Opinion: What’s Hiding the Sky?


Map screenshot from the Cooperative Institute for Research in Environmental Sciences at the University of Colorado Boulder

This map is based on data published by a team of researchers led by Fabio Falchi and including NOAA’s Chris Elvidge and CIRES’ Kimberly Baugh.

As a kid, I was constantly pestered about turning off the yard lights when I came inside for the night. I hadn’t really understood why my parents stressed it so much, wasn’t I helping the animals see better through the dark? Later I realized that the lights weren’t helping the animals, but rather altering their natural environment, along with ours as well.

As time passes and new technologies progress, so does the widespread issue of light pollution, and it continues to alter the natural routine of living things. The lights from our homes is pollution that negatively affects the environment. Excessive amounts of unnecessary, artificial light, causes the beautiful night sky to fade into a vast glow of human tribulation.

Out of all the different types of pollution and damage that humans are causing the earth, light pollution is easily the one that goes most unrecognized.

According to Ben Panko, over 83% of Earth’s population experiences a light-polluted sky every night. That means that only a small amount of people actually get to experience the raw night sky regularly.

There’s a reason why it’s not as stressed as soda rings swimming in the oceans, or plastic water bottles littering national forests, and it’s because most people don’t even realize light can be deemed as pollution.

How can someone be aware and upset if they don’t even realize that there’s an issue?

Light pollution is the result of uncontrolled, artificial light that is trapped above well-lit areas in the night sky. This causes stars, planets, and other things that are normally visible in space to be clouded over by a blanket of sky glow. Above cities and small towns, it’s near impossible to view the Milky Way, let alone the sea of stars and satellites. On especially foggy nights, the street lights and storefront LEDs accumulate in the sky, making for a clouded, red blanket overhead.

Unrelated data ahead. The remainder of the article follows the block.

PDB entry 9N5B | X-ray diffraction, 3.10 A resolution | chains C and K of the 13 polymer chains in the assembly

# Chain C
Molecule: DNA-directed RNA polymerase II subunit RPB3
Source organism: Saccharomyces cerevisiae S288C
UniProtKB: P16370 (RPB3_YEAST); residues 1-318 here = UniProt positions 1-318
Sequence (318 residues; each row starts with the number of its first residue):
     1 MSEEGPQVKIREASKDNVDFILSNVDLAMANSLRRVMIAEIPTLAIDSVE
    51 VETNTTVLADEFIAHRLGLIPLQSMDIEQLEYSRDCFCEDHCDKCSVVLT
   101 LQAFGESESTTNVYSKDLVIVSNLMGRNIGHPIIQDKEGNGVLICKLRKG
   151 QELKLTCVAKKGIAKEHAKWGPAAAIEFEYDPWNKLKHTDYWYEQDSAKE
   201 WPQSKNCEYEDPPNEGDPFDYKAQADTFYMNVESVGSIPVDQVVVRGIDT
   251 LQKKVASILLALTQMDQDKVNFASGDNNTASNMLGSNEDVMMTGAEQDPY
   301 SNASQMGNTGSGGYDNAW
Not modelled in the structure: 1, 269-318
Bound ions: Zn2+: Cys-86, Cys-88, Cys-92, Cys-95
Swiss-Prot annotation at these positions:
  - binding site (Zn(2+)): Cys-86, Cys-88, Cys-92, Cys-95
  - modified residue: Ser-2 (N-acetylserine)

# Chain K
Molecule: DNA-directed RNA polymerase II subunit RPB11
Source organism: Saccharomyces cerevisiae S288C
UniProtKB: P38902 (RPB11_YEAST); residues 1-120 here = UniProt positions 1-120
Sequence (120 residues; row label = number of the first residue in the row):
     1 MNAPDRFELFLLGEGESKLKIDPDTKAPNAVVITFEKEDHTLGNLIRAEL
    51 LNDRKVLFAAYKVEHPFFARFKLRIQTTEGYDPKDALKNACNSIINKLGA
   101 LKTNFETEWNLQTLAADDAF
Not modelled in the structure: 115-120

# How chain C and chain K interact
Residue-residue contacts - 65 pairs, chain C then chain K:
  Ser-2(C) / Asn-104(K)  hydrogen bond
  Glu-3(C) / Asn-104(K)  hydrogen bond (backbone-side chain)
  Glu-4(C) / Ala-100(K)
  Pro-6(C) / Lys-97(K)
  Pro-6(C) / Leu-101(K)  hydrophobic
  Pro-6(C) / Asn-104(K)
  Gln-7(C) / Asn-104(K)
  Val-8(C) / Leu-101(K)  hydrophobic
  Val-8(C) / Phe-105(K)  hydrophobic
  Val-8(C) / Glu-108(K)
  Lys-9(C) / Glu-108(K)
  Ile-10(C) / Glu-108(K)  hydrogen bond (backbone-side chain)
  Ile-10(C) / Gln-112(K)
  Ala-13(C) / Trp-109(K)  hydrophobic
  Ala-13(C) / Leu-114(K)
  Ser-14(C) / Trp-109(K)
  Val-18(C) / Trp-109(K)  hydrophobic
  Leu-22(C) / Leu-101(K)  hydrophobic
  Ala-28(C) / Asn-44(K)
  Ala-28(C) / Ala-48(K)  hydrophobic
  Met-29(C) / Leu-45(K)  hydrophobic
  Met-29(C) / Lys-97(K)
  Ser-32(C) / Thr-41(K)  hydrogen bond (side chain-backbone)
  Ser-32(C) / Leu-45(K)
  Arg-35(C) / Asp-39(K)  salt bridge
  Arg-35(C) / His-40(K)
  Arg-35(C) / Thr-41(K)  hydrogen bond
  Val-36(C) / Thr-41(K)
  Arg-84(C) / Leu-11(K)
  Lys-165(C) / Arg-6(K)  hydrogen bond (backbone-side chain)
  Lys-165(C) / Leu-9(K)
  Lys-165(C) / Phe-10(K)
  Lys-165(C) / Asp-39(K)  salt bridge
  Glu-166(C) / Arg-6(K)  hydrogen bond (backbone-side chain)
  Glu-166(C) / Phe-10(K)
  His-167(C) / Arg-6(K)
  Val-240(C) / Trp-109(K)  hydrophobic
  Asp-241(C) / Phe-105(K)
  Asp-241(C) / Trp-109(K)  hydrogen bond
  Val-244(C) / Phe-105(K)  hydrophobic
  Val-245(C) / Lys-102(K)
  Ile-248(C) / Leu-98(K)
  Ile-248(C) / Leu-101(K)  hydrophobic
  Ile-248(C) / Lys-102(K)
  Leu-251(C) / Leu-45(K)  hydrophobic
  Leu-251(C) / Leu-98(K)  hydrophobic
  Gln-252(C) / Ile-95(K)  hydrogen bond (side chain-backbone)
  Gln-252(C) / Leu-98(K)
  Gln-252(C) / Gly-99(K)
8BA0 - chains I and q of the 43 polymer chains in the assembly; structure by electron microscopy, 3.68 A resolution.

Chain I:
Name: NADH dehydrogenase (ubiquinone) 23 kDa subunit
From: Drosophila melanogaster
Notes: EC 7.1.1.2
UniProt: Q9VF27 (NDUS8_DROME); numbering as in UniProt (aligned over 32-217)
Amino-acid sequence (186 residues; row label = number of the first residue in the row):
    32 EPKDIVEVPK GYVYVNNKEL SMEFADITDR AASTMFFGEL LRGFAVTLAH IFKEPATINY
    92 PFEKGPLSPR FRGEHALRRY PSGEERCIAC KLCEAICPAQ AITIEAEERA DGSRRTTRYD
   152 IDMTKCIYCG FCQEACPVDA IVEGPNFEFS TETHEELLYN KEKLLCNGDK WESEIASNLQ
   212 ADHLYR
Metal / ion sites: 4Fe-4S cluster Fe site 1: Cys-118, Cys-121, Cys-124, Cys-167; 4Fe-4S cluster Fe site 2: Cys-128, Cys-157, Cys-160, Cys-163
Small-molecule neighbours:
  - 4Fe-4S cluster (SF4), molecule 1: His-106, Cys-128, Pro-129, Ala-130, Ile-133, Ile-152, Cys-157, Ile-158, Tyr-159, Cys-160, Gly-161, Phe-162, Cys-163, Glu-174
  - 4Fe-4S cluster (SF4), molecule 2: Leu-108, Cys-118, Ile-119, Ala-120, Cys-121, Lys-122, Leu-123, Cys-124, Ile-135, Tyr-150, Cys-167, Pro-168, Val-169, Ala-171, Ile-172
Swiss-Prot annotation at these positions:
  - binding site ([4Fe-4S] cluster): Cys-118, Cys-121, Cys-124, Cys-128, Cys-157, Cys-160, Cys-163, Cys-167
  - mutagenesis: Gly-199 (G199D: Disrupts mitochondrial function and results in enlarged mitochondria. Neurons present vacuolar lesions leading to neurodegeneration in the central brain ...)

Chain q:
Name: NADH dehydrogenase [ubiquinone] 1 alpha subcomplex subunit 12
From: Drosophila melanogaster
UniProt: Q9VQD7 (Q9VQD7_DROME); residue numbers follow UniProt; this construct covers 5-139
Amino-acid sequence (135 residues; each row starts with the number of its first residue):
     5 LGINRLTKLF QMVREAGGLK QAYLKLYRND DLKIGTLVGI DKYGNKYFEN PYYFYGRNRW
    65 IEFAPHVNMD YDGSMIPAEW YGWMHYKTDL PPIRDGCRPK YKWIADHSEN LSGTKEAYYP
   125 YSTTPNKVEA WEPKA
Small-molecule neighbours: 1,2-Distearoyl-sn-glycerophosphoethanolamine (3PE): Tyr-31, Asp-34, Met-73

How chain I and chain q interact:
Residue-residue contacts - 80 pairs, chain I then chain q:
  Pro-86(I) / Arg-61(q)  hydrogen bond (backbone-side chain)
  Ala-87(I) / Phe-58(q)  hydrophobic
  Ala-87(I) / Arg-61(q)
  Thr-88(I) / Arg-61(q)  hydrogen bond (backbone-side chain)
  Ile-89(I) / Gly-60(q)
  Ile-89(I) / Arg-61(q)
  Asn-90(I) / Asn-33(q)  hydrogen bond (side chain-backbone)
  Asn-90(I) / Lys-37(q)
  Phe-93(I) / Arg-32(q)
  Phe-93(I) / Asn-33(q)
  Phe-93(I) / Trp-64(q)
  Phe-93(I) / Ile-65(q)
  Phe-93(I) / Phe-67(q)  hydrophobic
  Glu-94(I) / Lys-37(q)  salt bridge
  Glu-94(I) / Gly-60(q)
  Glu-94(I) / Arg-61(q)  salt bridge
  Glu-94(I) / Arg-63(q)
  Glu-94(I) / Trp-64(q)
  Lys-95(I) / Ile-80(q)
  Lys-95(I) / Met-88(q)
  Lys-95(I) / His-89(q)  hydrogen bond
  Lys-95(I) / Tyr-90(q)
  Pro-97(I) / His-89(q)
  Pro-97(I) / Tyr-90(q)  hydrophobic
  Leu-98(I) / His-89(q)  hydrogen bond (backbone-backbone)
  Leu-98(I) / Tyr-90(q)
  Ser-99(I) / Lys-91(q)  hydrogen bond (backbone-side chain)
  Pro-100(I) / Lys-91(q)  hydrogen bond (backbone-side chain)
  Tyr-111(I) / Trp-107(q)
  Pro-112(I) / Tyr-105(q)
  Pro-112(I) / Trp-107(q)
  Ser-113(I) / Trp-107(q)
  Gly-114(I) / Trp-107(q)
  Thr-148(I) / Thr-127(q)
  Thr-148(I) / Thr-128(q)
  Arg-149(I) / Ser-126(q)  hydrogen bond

Though it may not be as apparent on clear nights, light pollution is present every day in nearly every inch of inhabited land. The majority of contributing light is produced by factories, advertising, and indoor/outdoor lighting. These contributing light sources may be crowded within a few miles radius, but the lasting effects can be carried through the dark sky much further than a couple of miles.

The National Parks Service Night Sky Team has documented light from over 200 miles away affecting night skies. Two hundred miles is an enormous distance and seems almost unfair for the surrounding wildlife that has a natural routine synced with nature to be affected as well. With the contributions of poor lighting designs and careless flip-switchers, the night sky is sadly being left polluted and unappreciated.

While it may seem like light pollution only limits our abilities to clearly view the night sky, it actually presents real concerns for the natural environment too.

The glow produced by light pollution can often disrupt the natural pattern of surrounding wildlife, disturb human sleep, and even contribute to the increase in carbon dioxide in the atmosphere according to National Geographic.

To add to the list of devastation, the increase in light at night time can also decrease contrast in the human eye, limiting the ability to see clearly in darker situations.

An article posted by the NCSL stated, “For humans, exposure to bright light at night can interfere with natural circadian rhythms” (Jennifer). This rhythm is the rise and fall of the sun over the 24- hour day, so when it is being meddled with, it causes the human body to experience things like sleep disorders.

The disruption of the rhythm can also affect where sea turtles decide to lay their eggs, and they may confuse street lights for the moonlight. When confused, baby turtles are often hit by cars on their journey back to the beach.

The potential dangers that are associated with light pollution should be enough to encourage companies and other energy consumers to dial down the brightness, except many of the users aren’t even aware of the consequences of too much light usage.

According to Ben Panko, over 83% of Earth’s population experiences a light-polluted sky every night. That means that only a small amount of people actually get to experience the raw night sky regularly.

People continue to build the next big sports stadium or shopping mall, while simultaneously ruining the night sky and discomposing the natural rhythms with the new lavish lighting arrangements. How long will it be until these innovators pump the brakes on creating new, poorly developed artificial light instead of researching new solutions to light pollution?